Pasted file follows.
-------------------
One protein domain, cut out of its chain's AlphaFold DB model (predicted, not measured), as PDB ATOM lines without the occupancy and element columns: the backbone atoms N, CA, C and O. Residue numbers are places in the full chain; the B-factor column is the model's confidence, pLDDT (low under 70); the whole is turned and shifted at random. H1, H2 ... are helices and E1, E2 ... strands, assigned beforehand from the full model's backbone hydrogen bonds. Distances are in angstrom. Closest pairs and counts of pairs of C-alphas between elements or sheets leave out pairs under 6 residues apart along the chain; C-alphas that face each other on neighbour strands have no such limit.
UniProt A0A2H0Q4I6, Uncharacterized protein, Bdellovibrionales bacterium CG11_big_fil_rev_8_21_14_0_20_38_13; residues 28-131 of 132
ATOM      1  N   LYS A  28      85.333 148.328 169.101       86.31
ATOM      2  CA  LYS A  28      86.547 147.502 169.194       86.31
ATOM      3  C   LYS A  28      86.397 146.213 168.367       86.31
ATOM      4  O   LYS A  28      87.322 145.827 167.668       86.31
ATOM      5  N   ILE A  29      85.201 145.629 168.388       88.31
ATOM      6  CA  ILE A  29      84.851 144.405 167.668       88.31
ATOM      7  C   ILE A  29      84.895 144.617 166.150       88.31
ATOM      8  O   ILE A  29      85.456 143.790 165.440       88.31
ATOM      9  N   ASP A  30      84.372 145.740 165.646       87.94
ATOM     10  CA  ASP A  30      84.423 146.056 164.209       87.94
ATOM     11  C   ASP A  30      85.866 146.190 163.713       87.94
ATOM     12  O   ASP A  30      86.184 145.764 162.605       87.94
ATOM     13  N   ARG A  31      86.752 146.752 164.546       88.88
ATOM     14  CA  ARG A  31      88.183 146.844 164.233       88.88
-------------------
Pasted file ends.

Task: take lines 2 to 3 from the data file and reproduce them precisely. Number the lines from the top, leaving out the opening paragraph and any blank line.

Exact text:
ATOM      1  N   LYS A  28      85.333 148.328 169.101       86.31
ATOM      2  CA  LYS A  28      86.547 147.502 169.194       86.31